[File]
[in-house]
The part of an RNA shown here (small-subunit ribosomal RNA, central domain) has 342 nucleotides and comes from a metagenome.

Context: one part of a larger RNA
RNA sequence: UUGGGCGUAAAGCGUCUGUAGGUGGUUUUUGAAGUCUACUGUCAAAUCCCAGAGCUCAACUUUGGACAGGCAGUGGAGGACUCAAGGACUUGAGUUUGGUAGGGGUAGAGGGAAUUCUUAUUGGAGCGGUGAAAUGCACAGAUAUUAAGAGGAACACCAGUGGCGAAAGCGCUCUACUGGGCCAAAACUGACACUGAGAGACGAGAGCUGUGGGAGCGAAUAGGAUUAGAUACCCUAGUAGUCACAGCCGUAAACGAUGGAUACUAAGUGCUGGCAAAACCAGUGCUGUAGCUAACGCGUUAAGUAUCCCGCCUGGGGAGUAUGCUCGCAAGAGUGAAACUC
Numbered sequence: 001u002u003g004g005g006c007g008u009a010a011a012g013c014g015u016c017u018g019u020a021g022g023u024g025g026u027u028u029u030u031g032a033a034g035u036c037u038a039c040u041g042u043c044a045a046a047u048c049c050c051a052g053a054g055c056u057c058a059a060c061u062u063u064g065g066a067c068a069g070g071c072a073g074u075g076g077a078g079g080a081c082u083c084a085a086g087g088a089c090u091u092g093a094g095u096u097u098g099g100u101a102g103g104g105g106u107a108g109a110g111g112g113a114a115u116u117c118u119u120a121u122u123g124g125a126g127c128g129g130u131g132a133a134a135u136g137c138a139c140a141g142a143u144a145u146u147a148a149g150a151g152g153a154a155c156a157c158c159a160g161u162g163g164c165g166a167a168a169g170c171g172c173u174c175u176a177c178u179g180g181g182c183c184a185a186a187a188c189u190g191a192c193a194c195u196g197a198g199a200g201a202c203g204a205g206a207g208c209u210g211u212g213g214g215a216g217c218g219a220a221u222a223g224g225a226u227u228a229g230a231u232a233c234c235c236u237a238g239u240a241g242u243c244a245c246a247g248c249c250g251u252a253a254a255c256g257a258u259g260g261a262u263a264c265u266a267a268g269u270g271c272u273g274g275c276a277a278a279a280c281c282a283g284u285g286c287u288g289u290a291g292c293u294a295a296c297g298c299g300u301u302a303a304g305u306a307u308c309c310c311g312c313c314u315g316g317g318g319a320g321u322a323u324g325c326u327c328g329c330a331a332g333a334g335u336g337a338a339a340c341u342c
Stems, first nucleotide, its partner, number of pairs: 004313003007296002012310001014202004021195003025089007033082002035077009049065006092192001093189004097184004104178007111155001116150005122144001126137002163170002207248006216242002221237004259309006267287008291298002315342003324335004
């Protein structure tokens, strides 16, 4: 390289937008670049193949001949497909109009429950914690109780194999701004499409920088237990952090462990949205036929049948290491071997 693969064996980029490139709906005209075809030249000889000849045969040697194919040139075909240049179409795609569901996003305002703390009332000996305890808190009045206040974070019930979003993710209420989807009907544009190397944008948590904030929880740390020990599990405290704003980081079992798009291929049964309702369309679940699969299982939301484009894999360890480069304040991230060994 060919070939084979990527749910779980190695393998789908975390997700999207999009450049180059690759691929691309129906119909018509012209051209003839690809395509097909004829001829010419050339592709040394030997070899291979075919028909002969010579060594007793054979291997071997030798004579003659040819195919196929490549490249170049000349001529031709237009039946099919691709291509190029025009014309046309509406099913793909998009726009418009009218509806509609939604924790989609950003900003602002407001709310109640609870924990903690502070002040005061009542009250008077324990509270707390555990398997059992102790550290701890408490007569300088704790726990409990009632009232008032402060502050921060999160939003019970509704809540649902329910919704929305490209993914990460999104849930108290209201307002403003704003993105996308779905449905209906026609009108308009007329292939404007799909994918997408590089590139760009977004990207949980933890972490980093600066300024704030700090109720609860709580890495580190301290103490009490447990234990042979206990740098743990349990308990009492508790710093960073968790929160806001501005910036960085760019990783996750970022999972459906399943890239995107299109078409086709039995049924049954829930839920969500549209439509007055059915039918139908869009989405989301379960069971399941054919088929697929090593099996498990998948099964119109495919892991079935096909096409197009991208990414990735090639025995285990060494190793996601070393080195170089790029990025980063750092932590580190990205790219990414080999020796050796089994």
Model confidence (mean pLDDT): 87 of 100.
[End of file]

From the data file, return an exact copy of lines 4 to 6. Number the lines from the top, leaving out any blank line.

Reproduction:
RNA sequence: UUGGGCGUAAAGCGUCUGUAGGUGGUUUUUGAAGUCUACUGUCAAAUCCCAGAGCUCAACUUUGGACAGGCAGUGGAGGACUCAAGGACUUGAGUUUGGUAGGGGUAGAGGGAAUUCUUAUUGGAGCGGUGAAAUGCACAGAUAUUAAGAGGAACACCAGUGGCGAAAGCGCUCUACUGGGCCAAAACUGACACUGAGAGACGAGAGCUGUGGGAGCGAAUAGGAUUAGAUACCCUAGUAGUCACAGCCGUAAACGAUGGAUACUAAGUGCUGGCAAAACCAGUGCUGUAGCUAACGCGUUAAGUAUCCCGCCUGGGGAGUAUGCUCGCAAGAGUGAAACUC
Numbered sequence: 001u002u003g004g005g006c007g008u009a010a011a012g013c014g015u016c017u018g019u020a021g022g023u024g025g026u027u028u029u030u031g032a033a034g035u036c037u038a039c040u041g042u043c044a045a046a047u048c049c050c051a052g053a054g055c056u057c058a059a060c061u062u063u064g065g066a067c068a069g070g071c072a073g074u075g076g077a078g079g080a081c082u083c084a085a086g087g088a089c090u091u092g093a094g095u096u097u098g099g100u101a102g103g104g105g106u107a108g109a110g111g112g113a114a115u116u117c118u119u120a121u122u123g124g125a126g127c128g129g130u131g132a133a134a135u136g137c138a139c140a141g142a143u144a145u146u147a148a149g150a151g152g153a154a155c156a157c158c159a160g161u162g163g164c165g166a167a168a169g170c171g172c173u174c175u176a177c178u179g180g181g182c183c184a185a186a187a188c189u190g191a192c193a194c195u196g197a198g199a200g201a202c203g204a205g206a207g208c209u210g211u212g213g214g215a216g217c218g219a220a221u222a223g224g225a226u227u228a229g230a231u232a233c234c235c236u237a238g239u240a241g242u243c244a245c246a247g248c249c250g251u252a253a254a255c256g257a258u259g260g261a262u263a264c265u266a267a268g269u270g271c272u273g274g275c276a277a278a279a280c281c282a283g284u285g286c287u288g289u290a291g292c293u294a295a296c297g298c299g300u301u302a303a304g305u306a307u308c309c310c311g312c313c314u315g316g317g318g319a320g321u322a323u324g325c326u327c328g329c330a331a332g333a334g335u336g337a338a339a340c341u342c
Stems, first nucleotide, its partner, number of pairs: 004313003007296002012310001014202004021195003025089007033082002035077009049065006092192001093189004097184004104178007111155001116150005122144001126137002163170002207248006216242002221237004259309006267287008291298002315342003324335004